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What Does the Shop of the Future Look Like? [THA 308]
Episode 30829th December 2022 • Remarkable Results Radio Podcast • Carm Capriotto, AAP
00:00:00 00:43:03

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What does the future look like for the automotive industry? Listen to the perspectives of Jennifer Maher, Executive Director of the TechForce Foundation, Derek Kaufman, Managing Partner at Schwartz Advisors, Matt Fanslow, Lead Diagnostician and Shop Manager at Riverside Automotive, and Dustin Brown, Shop Owner of Brown Auto Experts with 3 locations. We have an open discussion about future trends, aftermarket challenges, and electric vehicles.

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Jennifer Maher, Executive Director, TechForce Foundation, Jennifer's previous episodes HERE Derek Kaufman, Managing Partner, Schwartz Advisors, President of C3 Network. Listen to Derek’s previous episodes HERE. Matt Fanslow, lead diagnostician and shop manager, Riverside Automotive, Red Wing, MN. Matt’s previous episodes HERE Dustin Brown, Brown Auto Experts, 3 Locations in New Mexico, Albuquerque, Village of Los Ranchos and Rio Rancho. Listen to Dustin’s other episodes HERE

Show Notes:

  • Today's BEV headlines may be "over the top" in terms of the pace of BEV adoption, but the VIO will definitively change over time – we are forecasting the VIO at 7.3% BEV in 2030, 26.5% in 2040 and 51.2% in 2050
  • We know that people are talking about 60 and even 70% reductions in BEV maintenance versus ICE cars, and that may be true – but the true lifetime service of BEVs has more to do with major part failures than it does maintenance. Motors, power modules and other BEV components will fail and the aftermarket will be ready to service them.
  • BEVs will generate new under-car and cooling system service opportunities – they are heavier and have higher torque, so suspensions, half shafts, and steering gear will see more wear than ICE cars. Cooling systems will be much more sophisticated with multi-directional and intelligent valves, PTC and Heat Pump heaters, multiple radiators, and many more fluid connectors.
  • Multi Shop Owner- consistency of service
  • Technology not only makes things more complex, in many cases, but that complexity is usually in the background.  Technology also makes things easier.  Not just vehicle technology itself, but tools and equipment technology.  The technology is here for a 100% automated tire changing system, but it is cost prohibitive for many/most.  It won't remain so, and if it isn't 100% automated, you'll just need someone to take the wheel off and roll it to the machine, the machine will replace the tire, maybe test the TPMS sensor, and then mount the new tire and balance it.  The human will be little more than an assistant.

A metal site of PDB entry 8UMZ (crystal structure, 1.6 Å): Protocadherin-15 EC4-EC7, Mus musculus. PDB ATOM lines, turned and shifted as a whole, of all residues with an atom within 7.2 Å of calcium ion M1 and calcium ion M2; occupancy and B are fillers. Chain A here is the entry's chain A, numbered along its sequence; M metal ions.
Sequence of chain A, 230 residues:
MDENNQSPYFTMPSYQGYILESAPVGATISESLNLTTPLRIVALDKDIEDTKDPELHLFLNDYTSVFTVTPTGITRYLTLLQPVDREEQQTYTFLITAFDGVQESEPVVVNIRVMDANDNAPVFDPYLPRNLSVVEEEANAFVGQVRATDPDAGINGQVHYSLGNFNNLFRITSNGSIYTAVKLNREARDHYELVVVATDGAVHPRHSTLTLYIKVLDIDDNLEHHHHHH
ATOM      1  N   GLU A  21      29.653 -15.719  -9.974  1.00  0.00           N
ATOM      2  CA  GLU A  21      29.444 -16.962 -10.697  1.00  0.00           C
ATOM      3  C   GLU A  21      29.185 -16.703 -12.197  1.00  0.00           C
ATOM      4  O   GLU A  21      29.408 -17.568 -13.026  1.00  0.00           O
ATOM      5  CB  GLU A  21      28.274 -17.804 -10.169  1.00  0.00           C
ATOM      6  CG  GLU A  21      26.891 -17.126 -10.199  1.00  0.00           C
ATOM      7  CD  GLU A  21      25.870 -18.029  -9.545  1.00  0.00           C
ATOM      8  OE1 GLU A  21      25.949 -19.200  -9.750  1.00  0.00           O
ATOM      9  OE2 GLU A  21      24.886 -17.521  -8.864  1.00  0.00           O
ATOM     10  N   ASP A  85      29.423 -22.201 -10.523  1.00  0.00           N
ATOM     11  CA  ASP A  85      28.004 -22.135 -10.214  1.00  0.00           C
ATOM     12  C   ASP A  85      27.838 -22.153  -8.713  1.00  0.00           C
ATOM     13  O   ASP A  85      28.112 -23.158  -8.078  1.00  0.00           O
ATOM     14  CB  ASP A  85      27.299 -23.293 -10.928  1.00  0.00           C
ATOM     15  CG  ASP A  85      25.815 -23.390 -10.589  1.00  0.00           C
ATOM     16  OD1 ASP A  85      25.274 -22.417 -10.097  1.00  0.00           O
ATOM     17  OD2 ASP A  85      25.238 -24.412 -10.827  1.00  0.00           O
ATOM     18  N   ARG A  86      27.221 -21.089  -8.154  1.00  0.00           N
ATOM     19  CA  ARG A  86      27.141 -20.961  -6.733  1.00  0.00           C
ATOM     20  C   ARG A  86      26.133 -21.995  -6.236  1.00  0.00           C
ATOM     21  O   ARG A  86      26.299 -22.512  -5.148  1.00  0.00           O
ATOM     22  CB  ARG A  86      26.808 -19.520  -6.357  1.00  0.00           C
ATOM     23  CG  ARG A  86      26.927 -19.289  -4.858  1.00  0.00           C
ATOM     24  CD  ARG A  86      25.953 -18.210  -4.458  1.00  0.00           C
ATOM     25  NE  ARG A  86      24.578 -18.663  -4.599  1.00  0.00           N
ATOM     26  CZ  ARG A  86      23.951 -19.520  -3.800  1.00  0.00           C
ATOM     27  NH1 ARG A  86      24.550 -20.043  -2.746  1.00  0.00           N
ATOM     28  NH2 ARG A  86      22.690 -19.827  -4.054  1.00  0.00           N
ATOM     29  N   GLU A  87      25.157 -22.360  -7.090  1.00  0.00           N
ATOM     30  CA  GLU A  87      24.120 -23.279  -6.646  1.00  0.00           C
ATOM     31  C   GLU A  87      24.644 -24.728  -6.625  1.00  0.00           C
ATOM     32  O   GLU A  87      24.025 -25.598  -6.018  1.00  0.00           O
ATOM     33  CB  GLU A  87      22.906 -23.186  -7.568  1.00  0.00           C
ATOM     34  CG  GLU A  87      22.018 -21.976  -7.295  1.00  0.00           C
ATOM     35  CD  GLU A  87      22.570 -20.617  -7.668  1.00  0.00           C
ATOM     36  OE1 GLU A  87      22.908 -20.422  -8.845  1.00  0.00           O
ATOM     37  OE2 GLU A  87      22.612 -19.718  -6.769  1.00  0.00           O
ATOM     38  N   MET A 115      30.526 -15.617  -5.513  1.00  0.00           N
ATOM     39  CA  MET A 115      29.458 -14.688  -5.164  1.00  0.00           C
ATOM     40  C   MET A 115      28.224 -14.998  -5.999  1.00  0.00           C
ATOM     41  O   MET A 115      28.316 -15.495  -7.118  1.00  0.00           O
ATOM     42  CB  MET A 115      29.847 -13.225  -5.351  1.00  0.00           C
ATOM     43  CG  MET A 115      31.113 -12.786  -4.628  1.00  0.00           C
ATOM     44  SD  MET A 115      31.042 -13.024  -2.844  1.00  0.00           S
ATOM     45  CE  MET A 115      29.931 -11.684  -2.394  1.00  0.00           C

• Technology may make vehicles, as it has already done, even more reliable, but also change how we service them.
  • The following are already expected by most but will soon be expected by all due to the cost of repairs. Top Notch Facilities, clean and professional appearance inside and out. Top customer service experience. Professionalism from all areas of the business. Tools, equipment, digital inspections, customer education materials
  • Diversity in the workforce- including more women and the younger generation, puzzle solving
  • Variety of vehicles in the next 30 years
  • New jobs- power stations, power grids, safety on repairs
  • Investors- real estate game (pit stop), autonomous trucks in ‘service center.’
  • Be malleable and willing to adapt

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Important Books

Check out today's partners:

Shop-Ware: More Time. More Profit. Shop-Ware Shop Management getshopware.com

     

Delphi Technologies: Keeping current on the latest vehicle systems and how to repair them is a must for today’s technicians. DelphiAftermarket.com